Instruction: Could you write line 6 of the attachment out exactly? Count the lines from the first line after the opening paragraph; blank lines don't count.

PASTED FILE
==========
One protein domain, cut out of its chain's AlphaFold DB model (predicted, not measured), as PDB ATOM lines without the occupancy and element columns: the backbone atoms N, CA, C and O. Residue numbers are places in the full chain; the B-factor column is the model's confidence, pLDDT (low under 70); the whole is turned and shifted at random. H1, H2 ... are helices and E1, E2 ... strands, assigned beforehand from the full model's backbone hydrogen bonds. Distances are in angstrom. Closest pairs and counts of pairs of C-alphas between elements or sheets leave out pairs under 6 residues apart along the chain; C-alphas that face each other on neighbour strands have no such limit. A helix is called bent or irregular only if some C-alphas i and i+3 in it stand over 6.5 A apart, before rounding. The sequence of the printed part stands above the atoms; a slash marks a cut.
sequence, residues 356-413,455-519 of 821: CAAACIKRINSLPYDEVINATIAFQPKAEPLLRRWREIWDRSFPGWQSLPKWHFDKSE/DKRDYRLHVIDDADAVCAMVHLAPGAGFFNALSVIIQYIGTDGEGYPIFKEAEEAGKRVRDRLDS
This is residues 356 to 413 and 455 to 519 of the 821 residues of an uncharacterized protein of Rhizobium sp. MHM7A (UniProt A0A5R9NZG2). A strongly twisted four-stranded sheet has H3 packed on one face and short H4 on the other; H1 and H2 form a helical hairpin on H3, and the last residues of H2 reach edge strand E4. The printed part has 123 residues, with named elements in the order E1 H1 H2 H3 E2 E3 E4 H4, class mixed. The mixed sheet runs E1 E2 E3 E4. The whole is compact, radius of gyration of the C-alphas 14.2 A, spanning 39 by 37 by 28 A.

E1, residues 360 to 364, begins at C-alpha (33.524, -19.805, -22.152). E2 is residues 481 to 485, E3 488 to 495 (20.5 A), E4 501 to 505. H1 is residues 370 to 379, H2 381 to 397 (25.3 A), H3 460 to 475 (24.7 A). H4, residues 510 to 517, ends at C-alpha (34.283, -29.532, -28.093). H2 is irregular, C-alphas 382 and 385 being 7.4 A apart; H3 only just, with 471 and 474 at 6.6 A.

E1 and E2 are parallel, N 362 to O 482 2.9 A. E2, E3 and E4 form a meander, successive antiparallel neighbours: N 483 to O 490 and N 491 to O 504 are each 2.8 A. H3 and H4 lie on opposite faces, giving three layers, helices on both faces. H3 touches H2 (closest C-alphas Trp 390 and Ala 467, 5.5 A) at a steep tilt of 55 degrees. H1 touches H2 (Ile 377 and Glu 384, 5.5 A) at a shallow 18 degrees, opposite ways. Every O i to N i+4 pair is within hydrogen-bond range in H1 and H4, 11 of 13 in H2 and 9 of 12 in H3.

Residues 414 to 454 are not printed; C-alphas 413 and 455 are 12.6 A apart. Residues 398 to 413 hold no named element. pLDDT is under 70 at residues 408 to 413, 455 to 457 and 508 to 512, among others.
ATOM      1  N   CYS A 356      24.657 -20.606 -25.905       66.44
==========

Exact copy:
ATOM      1  N   CYS A 356      24.657 -20.606 -25.905       66.44